After eight minutes of fore-shots, the spirit starts to runs clear. This is known as the ‘new make spirit’. This ‘new make spirit’, is collected in the spirit receiver until the alcohol content drops to 80% ABV. The last process is known as ‘off spirit’, which is a second cut. This ‘second cut’ is recycled by re-distilling The ‘new make spirit’ makes its way to the intermediate still, at 19% ABV and around 16,400 litres. Again heated up, the alcohol vapour travels up and through the lyne arm, and cooled in a condenser where it is then pumped through the spirit safe and into the feints receiver. Finally, they take the high strength feints and distil 2600 litres in the spirit still. After passing through the spirit safe for the third time, it hits the spirit receiver at between 80 and 82.6%. Here it is now ready to be cask filled at a strength of 63.5%.
The Auchentoshan distillation process takes the fermented liquid from 8% ABV to 80%, a unique number resulted from the triple-distillation instead of the more usual double-distillation that usually reached just 70% ABV.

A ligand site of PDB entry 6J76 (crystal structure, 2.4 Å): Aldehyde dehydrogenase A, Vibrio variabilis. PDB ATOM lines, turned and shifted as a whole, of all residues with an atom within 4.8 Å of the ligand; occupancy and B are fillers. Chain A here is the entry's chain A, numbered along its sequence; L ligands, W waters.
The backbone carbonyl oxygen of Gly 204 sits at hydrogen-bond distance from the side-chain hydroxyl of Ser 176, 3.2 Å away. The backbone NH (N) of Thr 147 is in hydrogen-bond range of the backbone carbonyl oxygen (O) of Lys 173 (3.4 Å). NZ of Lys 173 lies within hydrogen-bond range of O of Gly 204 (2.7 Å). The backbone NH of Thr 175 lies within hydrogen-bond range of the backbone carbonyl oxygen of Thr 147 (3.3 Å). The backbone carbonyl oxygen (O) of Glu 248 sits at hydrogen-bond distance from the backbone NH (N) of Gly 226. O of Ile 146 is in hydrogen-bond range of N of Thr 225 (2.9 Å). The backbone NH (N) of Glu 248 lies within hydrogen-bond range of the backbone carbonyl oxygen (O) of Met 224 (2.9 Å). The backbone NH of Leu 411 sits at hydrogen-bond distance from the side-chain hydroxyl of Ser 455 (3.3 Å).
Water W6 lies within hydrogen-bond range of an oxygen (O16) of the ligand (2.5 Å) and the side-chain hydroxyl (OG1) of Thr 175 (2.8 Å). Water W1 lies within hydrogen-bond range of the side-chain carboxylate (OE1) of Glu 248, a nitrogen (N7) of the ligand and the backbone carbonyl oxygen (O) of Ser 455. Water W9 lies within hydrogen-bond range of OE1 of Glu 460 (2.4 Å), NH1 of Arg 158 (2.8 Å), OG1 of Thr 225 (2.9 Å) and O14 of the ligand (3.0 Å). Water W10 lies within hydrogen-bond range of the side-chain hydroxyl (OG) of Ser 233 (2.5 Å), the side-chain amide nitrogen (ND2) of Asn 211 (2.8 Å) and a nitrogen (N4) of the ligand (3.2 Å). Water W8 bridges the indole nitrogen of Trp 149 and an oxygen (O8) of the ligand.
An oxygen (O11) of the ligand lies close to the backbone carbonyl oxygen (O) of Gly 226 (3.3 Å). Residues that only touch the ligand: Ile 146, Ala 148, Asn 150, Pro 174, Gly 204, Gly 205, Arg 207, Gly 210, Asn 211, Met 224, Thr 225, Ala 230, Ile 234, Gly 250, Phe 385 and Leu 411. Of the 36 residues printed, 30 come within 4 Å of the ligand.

Get all that? Don’t worry if you didn’t. It can be rather hard to explain the complicated process of the production of whisky, especially without sounding too geeky. If it helps, take a look at this.
For maturation, Auchentoshan use ex American bourbon oak barrels from Wild Turkey and Jim Beam at a cost of £80 and £100 per barrel. Spanish sherry casks are also used – Oloroso and Pedro Ximenez at around £800 a barrel. American oak is used to blend in flavours of caramel and vanilla, as well as to give it a sweetness, while dark, rich flavours and citrus notes are released from the Spanish casks. The darkened, cold warehouse housed casks raging from ages 6 to 50 years old, although the 50 year barrels will hold less due to natural evaporation causing the alcohol and water to be released.
So hopefully that gives you an idea of how Auchentoshan is created, but how does it all fare? Well below, I give to you my tasting notes on some of their portfolio –
Auchentoshan Classic – 40%
Matured in first filled American bourbon barrels. Gives off a light, delicate vanilla scent on the nose, with white fruit coming through near the end. The palate enjoys a sweet vanilla, with a fresh citrus flavour that creates a lingering aftertaste.
Auchentoshan 12yr – 40%
Matured for 12 years, an instant burst of citrus flavours hits your nose, with a distinct toffee aroma floating rather quickly behind. Very smooth on the palate, with raisin and nut blending nicely with a sweetness lingering soon after, with a small hint of ginger.
Auchentoshan Three Wood – 43%